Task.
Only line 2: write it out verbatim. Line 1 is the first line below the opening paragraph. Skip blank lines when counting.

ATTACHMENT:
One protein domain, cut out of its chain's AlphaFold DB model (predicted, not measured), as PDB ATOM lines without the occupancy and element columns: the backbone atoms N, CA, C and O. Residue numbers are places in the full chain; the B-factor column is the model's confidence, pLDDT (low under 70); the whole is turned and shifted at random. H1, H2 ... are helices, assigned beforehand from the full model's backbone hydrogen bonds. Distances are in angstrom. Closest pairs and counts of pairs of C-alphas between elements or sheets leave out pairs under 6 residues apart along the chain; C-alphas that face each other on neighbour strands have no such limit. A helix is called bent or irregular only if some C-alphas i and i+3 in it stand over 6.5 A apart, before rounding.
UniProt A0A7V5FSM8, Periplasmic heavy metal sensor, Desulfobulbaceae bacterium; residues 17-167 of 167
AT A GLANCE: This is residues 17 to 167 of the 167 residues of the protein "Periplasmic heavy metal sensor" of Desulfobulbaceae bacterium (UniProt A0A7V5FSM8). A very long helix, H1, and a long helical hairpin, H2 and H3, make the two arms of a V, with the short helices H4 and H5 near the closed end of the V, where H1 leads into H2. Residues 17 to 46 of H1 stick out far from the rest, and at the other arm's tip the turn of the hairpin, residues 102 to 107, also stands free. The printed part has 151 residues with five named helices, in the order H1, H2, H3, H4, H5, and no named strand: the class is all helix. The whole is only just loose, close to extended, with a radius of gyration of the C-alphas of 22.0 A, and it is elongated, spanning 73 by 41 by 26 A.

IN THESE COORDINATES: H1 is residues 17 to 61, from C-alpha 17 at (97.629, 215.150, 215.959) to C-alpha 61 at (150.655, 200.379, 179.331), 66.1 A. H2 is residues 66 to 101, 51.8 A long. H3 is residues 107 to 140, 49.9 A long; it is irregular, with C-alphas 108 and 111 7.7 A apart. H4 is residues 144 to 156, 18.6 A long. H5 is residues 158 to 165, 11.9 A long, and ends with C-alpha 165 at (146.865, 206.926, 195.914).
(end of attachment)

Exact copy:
AT A GLANCE: This is residues 17 to 167 of the 167 residues of the protein "Periplasmic heavy metal sensor" of Desulfobulbaceae bacterium (UniProt A0A7V5FSM8). A very long helix, H1, and a long helical hairpin, H2 and H3, make the two arms of a V, with the short helices H4 and H5 near the closed end of the V, where H1 leads into H2. Residues 17 to 46 of H1 stick out far from the rest, and at the other arm's tip the turn of the hairpin, residues 102 to 107, also stands free. The printed part has 151 residues with five named helices, in the order H1, H2, H3, H4, H5, and no named strand: the class is all helix. The whole is only just loose, close to extended, with a radius of gyration of the C-alphas of 22.0 A, and it is elongated, spanning 73 by 41 by 26 A.